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Freelance journalists fill jail cells, says CPJ prison census

Freelancers make up 45 percent of all journalists in jail, reports the Committee to Protect Journalists (CPJ) in its 2009 prison census. CPJ recorded a total of 136 reporters, editors and photojournalists behind bars on 1 December, an increase of 11 from the 2008 tally. At least 60 freelancers are behind bars; double the number from three years ago.

China is the worst jailer of journalists, says CPJ. Iran, Cuba, Eritrea and Burma are included in the top five jailers from a list of 26 countries that imprison journalists. Freelancers are especially vulnerable to imprisonment because they don't have the legal and financial support of a media organisation. Also, as news outlets cut costs, they rely on freelancers for international coverage. The rise of online journalism has also created a new generation of reporters who publish on their own.

At least 68 bloggers, Web-based reporters and online editors are imprisoned, making up half of all journalists currently in jail. And at least 51 print reporters, editors and photographers are in jail, with television and radio journalists constituting the rest. Sedition is the most common charge used to imprison journalists. Meanwhile, governments are increasingly bypassing due process for detained journalists and filing no charges. At least 20 journalists are being held in secret locations.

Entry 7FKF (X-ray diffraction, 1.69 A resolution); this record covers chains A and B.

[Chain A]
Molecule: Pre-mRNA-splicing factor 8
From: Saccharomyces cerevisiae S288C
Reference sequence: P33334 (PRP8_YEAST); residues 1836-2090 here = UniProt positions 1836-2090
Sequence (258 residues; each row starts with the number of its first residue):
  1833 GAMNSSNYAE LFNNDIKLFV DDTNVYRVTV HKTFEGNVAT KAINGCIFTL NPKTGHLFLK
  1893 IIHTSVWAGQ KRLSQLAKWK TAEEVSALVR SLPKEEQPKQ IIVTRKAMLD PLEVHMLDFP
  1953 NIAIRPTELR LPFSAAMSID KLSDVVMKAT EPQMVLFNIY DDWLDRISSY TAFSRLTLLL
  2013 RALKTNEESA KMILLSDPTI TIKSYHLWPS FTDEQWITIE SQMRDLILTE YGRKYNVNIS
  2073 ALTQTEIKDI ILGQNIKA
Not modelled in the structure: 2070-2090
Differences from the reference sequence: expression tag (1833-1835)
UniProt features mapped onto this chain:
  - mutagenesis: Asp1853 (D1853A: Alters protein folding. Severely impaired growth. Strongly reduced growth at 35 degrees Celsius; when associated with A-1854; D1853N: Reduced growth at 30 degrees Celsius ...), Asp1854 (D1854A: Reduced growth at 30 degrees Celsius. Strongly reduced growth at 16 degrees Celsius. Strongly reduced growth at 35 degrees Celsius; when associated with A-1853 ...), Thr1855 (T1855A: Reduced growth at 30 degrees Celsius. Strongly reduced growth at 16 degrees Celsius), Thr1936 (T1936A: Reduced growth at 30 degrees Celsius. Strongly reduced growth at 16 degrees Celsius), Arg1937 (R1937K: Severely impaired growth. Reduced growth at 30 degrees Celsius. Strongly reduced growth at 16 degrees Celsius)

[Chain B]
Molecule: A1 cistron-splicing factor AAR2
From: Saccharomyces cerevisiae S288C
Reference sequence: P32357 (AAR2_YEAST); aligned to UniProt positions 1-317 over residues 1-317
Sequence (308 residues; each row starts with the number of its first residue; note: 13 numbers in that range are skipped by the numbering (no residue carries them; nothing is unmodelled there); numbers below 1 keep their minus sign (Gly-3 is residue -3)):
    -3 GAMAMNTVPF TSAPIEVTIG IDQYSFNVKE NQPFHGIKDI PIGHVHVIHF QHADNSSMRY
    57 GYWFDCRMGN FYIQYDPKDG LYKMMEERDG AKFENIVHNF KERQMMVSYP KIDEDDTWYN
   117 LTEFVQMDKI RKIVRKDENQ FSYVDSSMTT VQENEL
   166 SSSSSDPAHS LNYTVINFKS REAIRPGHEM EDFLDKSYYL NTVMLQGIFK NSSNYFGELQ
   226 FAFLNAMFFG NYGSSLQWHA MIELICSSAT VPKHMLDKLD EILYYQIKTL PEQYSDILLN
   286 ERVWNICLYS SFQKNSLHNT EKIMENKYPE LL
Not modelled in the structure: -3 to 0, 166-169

In China, 22 of the 24 journalists imprisoned are freelancers. This includes Dhondup Wangchen, a documentary filmmaker detained in 2008 for recording footage in Tibet.

In Eritrea, the government has refused to reveal whether its detainees are still alive. There are 19 journalists being held in the gulag of Eritrean prisons scattered throughout the country.

In Iran, most journalists currently in prison were rounded up in the recent post-election crackdown. Half of those detained are online journalists.

Most of the 22 writers and editors in prison in Cuba were swept up in Fidel Castro's brutal crackdown in 2003. Many have suffered a decline in health because of inhumane and unsanitary prison conditions.

There are nine journalists incarcerated in Burma. A video-journalist known as "T", who reported for the Oslo-based media organisation Democratic Voice of Burma, has been detained for helping to make a documentary called "Orphans of the Burmese Cyclone".

Internet and print journalists comprise the bulk of the census. In other cases, journalists are charged for violations of censorship rules or with charges unrelated to journalism, like regulatory violations or drug charges. During the past year, CPJ advocacy has helped release at least 45 imprisoned journalists.

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